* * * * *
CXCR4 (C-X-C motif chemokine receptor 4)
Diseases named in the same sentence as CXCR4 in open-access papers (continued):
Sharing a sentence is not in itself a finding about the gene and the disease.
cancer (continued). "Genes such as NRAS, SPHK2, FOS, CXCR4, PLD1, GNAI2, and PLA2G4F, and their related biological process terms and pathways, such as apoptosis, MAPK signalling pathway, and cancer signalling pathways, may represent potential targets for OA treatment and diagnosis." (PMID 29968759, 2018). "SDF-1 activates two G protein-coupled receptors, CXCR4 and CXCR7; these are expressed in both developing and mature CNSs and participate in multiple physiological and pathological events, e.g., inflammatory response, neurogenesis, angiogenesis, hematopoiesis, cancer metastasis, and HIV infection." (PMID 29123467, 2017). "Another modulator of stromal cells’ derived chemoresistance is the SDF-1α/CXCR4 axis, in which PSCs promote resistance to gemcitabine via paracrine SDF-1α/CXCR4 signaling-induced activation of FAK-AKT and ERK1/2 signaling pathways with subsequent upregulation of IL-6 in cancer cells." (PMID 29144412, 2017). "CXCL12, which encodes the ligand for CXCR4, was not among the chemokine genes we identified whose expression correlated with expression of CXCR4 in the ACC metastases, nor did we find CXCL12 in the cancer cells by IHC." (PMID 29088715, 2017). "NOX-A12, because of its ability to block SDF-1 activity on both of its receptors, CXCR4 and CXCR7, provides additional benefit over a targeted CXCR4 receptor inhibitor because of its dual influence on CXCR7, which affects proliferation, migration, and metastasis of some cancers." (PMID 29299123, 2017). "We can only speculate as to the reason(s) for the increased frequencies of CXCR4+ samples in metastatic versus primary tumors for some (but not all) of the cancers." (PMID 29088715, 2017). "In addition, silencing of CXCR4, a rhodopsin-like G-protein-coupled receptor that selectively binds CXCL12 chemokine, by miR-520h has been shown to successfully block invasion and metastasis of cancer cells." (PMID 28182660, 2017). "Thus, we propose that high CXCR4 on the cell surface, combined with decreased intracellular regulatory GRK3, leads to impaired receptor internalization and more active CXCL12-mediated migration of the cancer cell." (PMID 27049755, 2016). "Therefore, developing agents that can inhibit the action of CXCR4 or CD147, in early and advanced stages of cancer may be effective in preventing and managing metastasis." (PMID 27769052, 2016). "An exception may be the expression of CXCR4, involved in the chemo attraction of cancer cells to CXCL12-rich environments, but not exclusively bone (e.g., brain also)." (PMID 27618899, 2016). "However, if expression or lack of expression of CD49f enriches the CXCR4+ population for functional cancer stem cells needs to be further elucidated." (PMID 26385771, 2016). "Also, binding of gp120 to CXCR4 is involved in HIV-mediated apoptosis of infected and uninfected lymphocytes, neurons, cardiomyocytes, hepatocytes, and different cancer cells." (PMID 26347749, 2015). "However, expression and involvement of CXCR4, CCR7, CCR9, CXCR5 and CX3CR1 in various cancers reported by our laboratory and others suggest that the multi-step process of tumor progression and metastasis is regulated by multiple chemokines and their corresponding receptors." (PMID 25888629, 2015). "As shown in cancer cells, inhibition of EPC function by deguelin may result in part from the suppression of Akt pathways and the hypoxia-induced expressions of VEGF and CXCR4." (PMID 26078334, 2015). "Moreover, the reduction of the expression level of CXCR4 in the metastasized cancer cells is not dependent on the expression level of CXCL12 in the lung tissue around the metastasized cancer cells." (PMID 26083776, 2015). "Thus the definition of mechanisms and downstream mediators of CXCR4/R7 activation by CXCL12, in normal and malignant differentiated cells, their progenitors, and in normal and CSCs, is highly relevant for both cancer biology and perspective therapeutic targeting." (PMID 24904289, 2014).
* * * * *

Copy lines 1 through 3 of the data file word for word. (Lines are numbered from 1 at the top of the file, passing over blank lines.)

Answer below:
CXCR4 (C-X-C motif chemokine receptor 4)
Diseases named in the same sentence as CXCR4 in open-access papers (continued):
Sharing a sentence is not in itself a finding about the gene and the disease.